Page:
grits
    noodles*
    Pasta*
    spaghetti
    macaroni
    Whole grains:
    brown rice
    buckwheat
    bulgur (cracked wheat)
    oatmeal
    popcorn
    Ready-to-eat breakfast cereals:
    whole wheat cereal flakes
    muesli
    whole grain barley
    whole grain cornmeal
    whole rye
    whole wheat bread
    whole wheat crackers
    whole wheat pasta
    whole wheat sandwich buns and rolls
    whole wheat tortillas
    wild rice
    Less common whole grains:
    amaranth
    millet
    quinoa
    sorghum
    triticale
    pitas*
    pretzels
    Ready-to-eat breakfast cereals
    corn flakes
    white bread
    white sandwich buns and rolls
    white rice.
  • Vegetables
    Orange vegetables:
    acorn squash
    butternut squash
    carrots
    hubbard squash
    pumpkin
    sweet potatoes
    Any vegetable or 100% vegetable juice counts as a member of the vegetable group. Vegetables may be raw or cooked; fresh, frozen, canned, or dried/dehydrated; and may be whole, cut-up, or mashed.
    okra
    onions
    parsnips
    tomatoes
    tomato juice
    vegetable juice
    turnips
    wax beans
    zucchini
    Dry beans and peas:
    black beans
    black-eyed peas
    garbanzo beans (chickpeas)
    kidney beans
    lentils
    lima beans (mature)
    navy beans
    pinto beans
    soy beans
    split peas
    tofu (bean curd made from soybeans)
    white beans
    Dark green vegetables:
    bokchoy
    broccoli
    collard greens
    dark green leafy lettuce
    kale
    mesclun
    mustard greens
    romaine lettuce
    spinach
    turnip greens
    watercress
    Other vegetables:
    artichokes
    asparagus
    bean sprouts
    beets
    Brussels sprouts
    cabbage
    cauliflower
    celery
    cucumbers
    eggplant
    green beans
    green or red peppers
    iceberg (head) lettuce
    mushrooms
    Starchy vegetables:
    corn
    green peas
    lima beans (green)
    potatoes
  • Fruits
    Some commonly eaten fruits are:
    Apples
    Apricots
    Avocado
    Bananas
    Berries:
    strawberries
    blueberries
    raspberries
    Cherries
    Grapefruit
    Grapes
    Kiwi fruit
    Lemons
    Limes
    Mangoes
    Melons:
    cantaloupe
    honeydew
    watermelon
    Mixed fruits:
    fruit cocktail
    Nectarines
    Oranges
    Peaches
    Pears
    Papaya
    Pineapple
    Plums
    Prunes
    Raisins
    Tangerines
    100% Fruit juice:
    orange
    apple
    grape
    grapefruit
    Any fruit or 100% fruit juice counts as part of the fruit group. Fruits may be fresh, canned, frozen, or dried, and may be whole, cut-up, or pureed.
  • Milk
    All fluid milk products and many foods made from milk are considered part of this food group. Foods made from milk that retain their calcium content are part of the group, while foods made from milk that have little to no calcium, such as cream cheese, cream, and butter, are not. Most milk group choices should be fat-free or low-fat.
    All fluid milk:
    fat-free (skim)
    low fat (1%)
    reduced fat (2%)
    whole milk
    flavored milks:
    chocolate
    strawberry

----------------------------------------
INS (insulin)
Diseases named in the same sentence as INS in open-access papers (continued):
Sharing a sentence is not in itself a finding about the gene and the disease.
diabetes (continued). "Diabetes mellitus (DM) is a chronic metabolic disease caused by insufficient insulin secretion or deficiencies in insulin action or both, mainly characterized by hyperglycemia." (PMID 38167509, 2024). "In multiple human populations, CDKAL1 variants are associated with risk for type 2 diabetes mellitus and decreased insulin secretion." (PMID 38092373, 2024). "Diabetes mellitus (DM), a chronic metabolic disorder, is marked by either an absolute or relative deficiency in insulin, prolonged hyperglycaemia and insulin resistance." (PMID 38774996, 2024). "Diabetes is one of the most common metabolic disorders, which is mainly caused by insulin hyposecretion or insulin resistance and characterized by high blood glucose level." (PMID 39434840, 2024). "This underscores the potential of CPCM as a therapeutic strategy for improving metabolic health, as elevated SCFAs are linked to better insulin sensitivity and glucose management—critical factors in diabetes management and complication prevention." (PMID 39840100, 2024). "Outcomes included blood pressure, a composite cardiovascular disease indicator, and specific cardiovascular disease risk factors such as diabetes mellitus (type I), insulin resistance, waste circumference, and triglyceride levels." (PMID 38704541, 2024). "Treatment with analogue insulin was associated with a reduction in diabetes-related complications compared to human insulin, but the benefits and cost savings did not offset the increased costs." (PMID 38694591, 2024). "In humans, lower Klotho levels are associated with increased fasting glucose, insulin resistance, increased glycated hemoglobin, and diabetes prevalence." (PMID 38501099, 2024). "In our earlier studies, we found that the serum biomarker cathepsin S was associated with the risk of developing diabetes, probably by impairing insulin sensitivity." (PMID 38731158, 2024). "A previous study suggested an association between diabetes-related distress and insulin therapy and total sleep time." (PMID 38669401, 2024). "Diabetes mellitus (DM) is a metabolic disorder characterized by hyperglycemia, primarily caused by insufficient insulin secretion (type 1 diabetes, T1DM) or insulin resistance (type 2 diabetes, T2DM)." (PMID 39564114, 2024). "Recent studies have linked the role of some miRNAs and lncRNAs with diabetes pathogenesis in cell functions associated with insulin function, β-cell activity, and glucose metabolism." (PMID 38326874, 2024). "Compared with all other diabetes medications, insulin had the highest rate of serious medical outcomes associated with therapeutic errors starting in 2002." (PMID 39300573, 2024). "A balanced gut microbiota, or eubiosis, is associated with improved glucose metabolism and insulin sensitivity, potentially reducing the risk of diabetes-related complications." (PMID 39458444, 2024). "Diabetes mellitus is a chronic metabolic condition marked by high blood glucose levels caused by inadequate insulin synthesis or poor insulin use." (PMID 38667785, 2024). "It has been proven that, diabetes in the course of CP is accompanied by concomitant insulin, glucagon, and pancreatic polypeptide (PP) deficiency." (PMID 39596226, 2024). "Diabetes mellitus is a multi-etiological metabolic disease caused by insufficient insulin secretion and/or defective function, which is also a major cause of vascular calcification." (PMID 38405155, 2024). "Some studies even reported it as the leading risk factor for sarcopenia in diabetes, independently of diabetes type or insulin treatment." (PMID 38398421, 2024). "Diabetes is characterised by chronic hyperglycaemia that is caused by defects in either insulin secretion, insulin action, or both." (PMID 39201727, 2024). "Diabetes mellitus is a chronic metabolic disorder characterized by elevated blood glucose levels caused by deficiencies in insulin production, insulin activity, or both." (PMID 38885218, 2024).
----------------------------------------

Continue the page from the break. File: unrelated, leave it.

lactose reduced milks
    lactose free milks
    Milk-based desserts:
    Puddings made with milk
    ice milk
    frozen yogurt
    ice cream
    Hard natural cheeses:
    cheddar
    mozzarella
    Swiss
    parmesan
    soft cheeses:
    ricotta
    cottage cheese
    processed cheeses
    American
    All yogurt:
    Fat-free
    low fat
    reduced fat
    whole milk yogurt
  • Nick Heppner
    “Eat this, not that.”
    http://www.youtube.com/watch?v=j7QpBm07Gl8&NR=1
    The Essential 6 Nutrient Groups
    http://www.nms.on.ca/Elementary/exploring_nutrition.htm
  • Meat & Beans
    Dry beans and peas are the mature forms of legumes such as kidney beans, pinto beans, lima beans, black-eyed peas, and lentils. These foods are excellent sources of plant protein, and also provide other nutrients such as iron and zinc. They are similar to meats, poultry, and fish in their contribution of these nutrients. Many people consider dry beans and peas as vegetarian alternatives for meat. However, they are also excellent sources of dietary fiber and nutrients such as folate that are low in diets of many Americans. These nutrients are found in plant foods like vegetables.
    Because of their high nutrient content, consuming dry beans and peas is recommended for everyone, including people who also eat meat, poultry, and fish regularly. The Food Guide includes dry beans and peas as a subgroup of the vegetable group, and encourages their frequent consumption—several cups a week—as a vegetable selection. But the Guide also indicates that dry beans and peas may be counted as part of the “meat, poultry, fish, dry beans, eggs, and nuts group.”
  • Oils
    Oils are fats that are liquid at room temperature, like the vegetable oils used in cooking. Oils come from many different plants and from fish.
    Some common oils are:
    Some oils are used mainly as flavorings, such as walnut oil and sesame oil. A number of foods are naturally high in oils, like:
    • nuts
    • olives
    • some fish
    • avocados
    • canola oil
    • corn oil
    • cottonseed oil
    • olive oil
    • safflower oil
    • soybean oil
    • sunflower oil
    Solid fats are fats that are solid at room temperature, like butter and shortening. Solid fats come from many animal foods and can be made from vegetable oils through a process called hydrogenation. Some common solid fats are:
    • butter
    • beef fat (tallow, suet)
    • chicken fat
    • pork fat (lard)
    • stick margarine
    • shortening
  • http://www.mypyramid.gov/index.html
  • FOOD